* Nathan Brown – This bloke was undoubtedly the buy of season. Relentless in his carries. Brutal and workaholic in defence. There were no quizzical faces when Brown claimed the Ken Thornett Medal for 2017.
* Mitch Moses – His addition to the roster in Round 11 was arguably the springboard into a successful back end to the season. The richly talented half will only improve with a full pre-season under his belt. I’m looking forward to more imperious passes in 2018.
* Cameron King – With Isaac De Gois playing no part in the season, the Round 15 injury to Kaysa Pritchard opened the door for Cameron King’s debut in the Blue and Gold. The talented rake quickly established a reputation for faultless delivery of the football and professional 80 minute displays. Formerly a highly decorated junior star, King is now getting the opportunity to fulfill his potential.
* Replacing Semi Radradra – Semi is a unique talent and few players are capable of those 100 metre tries. The result of his departure will impact our experience on match days.
Supporters will be more sedentary next year, with fewer reasons to suddenly jump to their feet. However, a winger will take his place, and plenty of tries will still be generated by those on the inside. I expect Semi’s replacement will still feature on the top try scorers list.
* Wenty – When you have a top 8 for a 12 team competition, you have to be travelling pretty ordinarily to not qualify for the finals. Unfortunately this was the case for Parramatta’s feeder team. I lost count of the number of formidable leads given up by the Magpies in the last 20 minutes of matches throughout the season – none more frustrating than their season-defining penultimate match against Newcastle. When called up to first grade, the players performed admirably. But for Parramatta’s resilient club culture to be fully realised, the Wenty team needs to step up to the plate in 2018.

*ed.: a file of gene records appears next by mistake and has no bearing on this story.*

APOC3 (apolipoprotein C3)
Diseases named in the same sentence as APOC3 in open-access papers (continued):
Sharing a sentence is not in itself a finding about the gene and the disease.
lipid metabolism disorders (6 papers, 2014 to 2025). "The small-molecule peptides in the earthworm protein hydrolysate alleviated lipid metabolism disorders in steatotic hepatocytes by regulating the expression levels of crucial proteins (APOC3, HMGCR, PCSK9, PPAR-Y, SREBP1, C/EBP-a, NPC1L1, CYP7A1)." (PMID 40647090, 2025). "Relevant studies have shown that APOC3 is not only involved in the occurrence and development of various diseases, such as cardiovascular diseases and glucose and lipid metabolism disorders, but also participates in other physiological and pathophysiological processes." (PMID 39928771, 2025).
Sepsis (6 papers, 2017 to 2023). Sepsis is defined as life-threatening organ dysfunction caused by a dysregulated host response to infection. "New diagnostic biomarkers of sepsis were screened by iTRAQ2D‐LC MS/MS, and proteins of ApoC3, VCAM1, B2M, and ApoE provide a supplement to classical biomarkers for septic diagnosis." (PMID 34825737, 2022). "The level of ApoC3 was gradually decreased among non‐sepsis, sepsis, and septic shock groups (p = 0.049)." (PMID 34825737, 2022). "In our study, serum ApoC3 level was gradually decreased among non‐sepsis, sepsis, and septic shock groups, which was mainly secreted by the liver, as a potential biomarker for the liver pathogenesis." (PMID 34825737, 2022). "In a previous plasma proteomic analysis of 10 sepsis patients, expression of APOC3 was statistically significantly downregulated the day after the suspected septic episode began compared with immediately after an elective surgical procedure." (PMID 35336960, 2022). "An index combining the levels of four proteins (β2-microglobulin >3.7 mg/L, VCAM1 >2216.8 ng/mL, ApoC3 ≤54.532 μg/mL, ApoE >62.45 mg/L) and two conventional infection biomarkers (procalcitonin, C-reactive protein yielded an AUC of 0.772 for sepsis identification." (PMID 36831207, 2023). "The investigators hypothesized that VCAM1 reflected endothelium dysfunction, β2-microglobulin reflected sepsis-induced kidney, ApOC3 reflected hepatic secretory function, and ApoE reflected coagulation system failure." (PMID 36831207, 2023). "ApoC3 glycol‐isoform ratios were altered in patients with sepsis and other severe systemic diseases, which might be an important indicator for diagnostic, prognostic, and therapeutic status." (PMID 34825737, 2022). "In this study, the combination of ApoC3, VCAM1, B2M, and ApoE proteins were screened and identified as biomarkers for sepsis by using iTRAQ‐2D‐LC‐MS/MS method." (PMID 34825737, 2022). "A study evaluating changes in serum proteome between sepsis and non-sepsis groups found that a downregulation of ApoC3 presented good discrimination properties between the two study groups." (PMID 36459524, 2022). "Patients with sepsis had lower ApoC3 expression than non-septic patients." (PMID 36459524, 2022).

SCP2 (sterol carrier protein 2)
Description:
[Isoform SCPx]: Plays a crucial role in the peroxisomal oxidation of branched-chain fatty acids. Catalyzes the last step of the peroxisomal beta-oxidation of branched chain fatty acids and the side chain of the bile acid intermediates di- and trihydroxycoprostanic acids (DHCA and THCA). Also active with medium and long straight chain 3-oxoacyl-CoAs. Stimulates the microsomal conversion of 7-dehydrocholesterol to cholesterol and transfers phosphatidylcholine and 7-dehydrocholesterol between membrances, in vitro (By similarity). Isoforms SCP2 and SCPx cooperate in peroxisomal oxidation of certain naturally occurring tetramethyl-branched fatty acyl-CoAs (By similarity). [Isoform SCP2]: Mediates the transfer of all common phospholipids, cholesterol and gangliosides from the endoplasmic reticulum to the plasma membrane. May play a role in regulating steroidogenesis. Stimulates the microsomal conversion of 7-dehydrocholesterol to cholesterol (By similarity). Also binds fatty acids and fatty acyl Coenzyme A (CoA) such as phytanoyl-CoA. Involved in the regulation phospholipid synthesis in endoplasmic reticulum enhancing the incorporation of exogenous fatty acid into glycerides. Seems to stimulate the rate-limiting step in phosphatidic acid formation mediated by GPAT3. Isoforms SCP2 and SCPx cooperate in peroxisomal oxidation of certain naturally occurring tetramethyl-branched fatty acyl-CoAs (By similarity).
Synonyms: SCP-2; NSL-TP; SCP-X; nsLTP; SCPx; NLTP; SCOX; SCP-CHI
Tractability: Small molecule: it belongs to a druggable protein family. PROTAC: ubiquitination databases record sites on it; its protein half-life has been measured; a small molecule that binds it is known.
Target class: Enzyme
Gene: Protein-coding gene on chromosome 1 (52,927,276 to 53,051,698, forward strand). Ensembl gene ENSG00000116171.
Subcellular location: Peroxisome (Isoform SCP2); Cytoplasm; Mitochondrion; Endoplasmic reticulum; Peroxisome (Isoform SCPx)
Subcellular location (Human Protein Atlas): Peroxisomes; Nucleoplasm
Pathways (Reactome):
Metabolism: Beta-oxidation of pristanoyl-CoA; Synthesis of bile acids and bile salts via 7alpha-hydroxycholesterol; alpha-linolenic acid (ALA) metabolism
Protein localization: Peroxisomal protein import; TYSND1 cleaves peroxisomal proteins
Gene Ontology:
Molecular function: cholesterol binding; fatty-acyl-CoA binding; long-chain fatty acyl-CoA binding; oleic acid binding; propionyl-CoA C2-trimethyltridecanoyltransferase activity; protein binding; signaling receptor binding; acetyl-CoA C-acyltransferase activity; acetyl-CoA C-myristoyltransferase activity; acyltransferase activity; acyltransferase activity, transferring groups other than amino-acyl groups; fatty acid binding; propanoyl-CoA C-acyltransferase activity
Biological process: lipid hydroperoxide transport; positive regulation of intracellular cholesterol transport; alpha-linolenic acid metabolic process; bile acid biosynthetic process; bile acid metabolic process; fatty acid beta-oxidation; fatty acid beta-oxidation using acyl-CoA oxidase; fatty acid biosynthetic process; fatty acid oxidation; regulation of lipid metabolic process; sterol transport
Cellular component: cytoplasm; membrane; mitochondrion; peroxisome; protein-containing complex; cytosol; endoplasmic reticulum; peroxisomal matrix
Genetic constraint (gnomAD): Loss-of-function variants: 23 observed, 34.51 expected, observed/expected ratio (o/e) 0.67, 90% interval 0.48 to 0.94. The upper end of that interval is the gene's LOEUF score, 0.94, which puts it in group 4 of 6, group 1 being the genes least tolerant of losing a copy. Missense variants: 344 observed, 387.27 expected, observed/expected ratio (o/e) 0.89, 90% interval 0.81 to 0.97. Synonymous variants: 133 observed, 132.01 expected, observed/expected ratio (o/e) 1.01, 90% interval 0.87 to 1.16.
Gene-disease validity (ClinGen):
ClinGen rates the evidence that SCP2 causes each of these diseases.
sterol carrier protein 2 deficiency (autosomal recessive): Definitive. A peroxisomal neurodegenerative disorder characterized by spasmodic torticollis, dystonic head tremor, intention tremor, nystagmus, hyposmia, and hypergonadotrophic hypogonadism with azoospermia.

Originally, I was including this under the concerns section. However, given the enormous impact that discipline plays in match results, it necessitated a section of its own.
The raw data speaks for itself. Across the season proper and the finals series, the Eels won the penalties on 9 occasions. The greatest differential in the team’s favour (+3) came from a 9/6 penalty count in the Round 21 clash against the Broncos. One count was drawn.
In contrast, the penalty count was lost on 16 occasions, with the greatest differential (-8) ironically coming from a 2/10 count in the return clash against the Broncos in Round 25. Significantly, 8 matches featured a minus 3 or worse differential.
In total, the Eels received 147 penalties, and conceded 179.
The concern for the Eels does not lie with the penalties conceded, as this averages out to less than 7 per match. In these days of referees “managing” matches in preference to enforcing rules, the counts are generally low.
However, alarm bells ring when penalties awarded comes under analysis.
In 5 halves of football, the opposition were considered perfect with the Eels failing to receive a single penalty. (Parramatta were adjudged without fault on one occasion – the second half of the finals loss to the Cowboys! Go figure…) In a further 9 halves of football, the opposition conceded only 1 penalty.
With just on 27% of their season halves of football featuring opposition teams considered to be virtually free of indiscretions, the Eels coaching staff obviously face the challenge of finding ways to earn penalties in 2018.